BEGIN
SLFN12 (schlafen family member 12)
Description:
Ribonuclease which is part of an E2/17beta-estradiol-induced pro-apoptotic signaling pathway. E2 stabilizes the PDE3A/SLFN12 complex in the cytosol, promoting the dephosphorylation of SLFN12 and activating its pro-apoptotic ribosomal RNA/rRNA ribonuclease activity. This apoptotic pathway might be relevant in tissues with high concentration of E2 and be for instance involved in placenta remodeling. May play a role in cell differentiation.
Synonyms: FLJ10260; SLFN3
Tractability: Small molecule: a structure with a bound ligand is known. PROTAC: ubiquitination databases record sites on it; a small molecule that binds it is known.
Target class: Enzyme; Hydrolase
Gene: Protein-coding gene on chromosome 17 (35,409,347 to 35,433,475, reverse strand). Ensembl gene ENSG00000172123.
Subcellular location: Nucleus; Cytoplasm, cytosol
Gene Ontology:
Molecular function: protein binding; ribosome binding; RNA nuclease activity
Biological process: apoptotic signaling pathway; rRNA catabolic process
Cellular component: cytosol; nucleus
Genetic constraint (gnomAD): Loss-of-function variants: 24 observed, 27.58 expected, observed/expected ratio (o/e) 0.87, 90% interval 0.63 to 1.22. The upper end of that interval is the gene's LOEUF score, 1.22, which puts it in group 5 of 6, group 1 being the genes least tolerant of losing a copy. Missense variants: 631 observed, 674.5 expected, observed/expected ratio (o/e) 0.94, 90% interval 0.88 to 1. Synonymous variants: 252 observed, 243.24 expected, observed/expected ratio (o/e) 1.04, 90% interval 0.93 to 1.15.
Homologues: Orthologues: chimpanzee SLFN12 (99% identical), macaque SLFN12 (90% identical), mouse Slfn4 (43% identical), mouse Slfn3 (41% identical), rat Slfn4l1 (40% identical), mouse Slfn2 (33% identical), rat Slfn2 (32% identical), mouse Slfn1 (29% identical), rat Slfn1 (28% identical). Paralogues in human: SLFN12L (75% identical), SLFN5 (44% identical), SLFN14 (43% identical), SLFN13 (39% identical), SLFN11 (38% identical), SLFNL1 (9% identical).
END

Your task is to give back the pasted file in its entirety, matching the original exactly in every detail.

SLFN12 (schlafen family member 12)
Description:
Ribonuclease which is part of an E2/17beta-estradiol-induced pro-apoptotic signaling pathway. E2 stabilizes the PDE3A/SLFN12 complex in the cytosol, promoting the dephosphorylation of SLFN12 and activating its pro-apoptotic ribosomal RNA/rRNA ribonuclease activity. This apoptotic pathway might be relevant in tissues with high concentration of E2 and be for instance involved in placenta remodeling. May play a role in cell differentiation.
Synonyms: FLJ10260; SLFN3
Tractability: Small molecule: a structure with a bound ligand is known. PROTAC: ubiquitination databases record sites on it; a small molecule that binds it is known.
Target class: Enzyme; Hydrolase
Gene: Protein-coding gene on chromosome 17 (35,409,347 to 35,433,475, reverse strand). Ensembl gene ENSG00000172123.
Subcellular location: Nucleus; Cytoplasm, cytosol
Gene Ontology:
Molecular function: protein binding; ribosome binding; RNA nuclease activity
Biological process: apoptotic signaling pathway; rRNA catabolic process
Cellular component: cytosol; nucleus
Genetic constraint (gnomAD): Loss-of-function variants: 24 observed, 27.58 expected, observed/expected ratio (o/e) 0.87, 90% interval 0.63 to 1.22. The upper end of that interval is the gene's LOEUF score, 1.22, which puts it in group 5 of 6, group 1 being the genes least tolerant of losing a copy. Missense variants: 631 observed, 674.5 expected, observed/expected ratio (o/e) 0.94, 90% interval 0.88 to 1. Synonymous variants: 252 observed, 243.24 expected, observed/expected ratio (o/e) 1.04, 90% interval 0.93 to 1.15.
Homologues: Orthologues: chimpanzee SLFN12 (99% identical), macaque SLFN12 (90% identical), mouse Slfn4 (43% identical), mouse Slfn3 (41% identical), rat Slfn4l1 (40% identical), mouse Slfn2 (33% identical), rat Slfn2 (32% identical), mouse Slfn1 (29% identical), rat Slfn1 (28% identical). Paralogues in human: SLFN12L (75% identical), SLFN5 (44% identical), SLFN14 (43% identical), SLFN13 (39% identical), SLFN11 (38% identical), SLFNL1 (9% identical).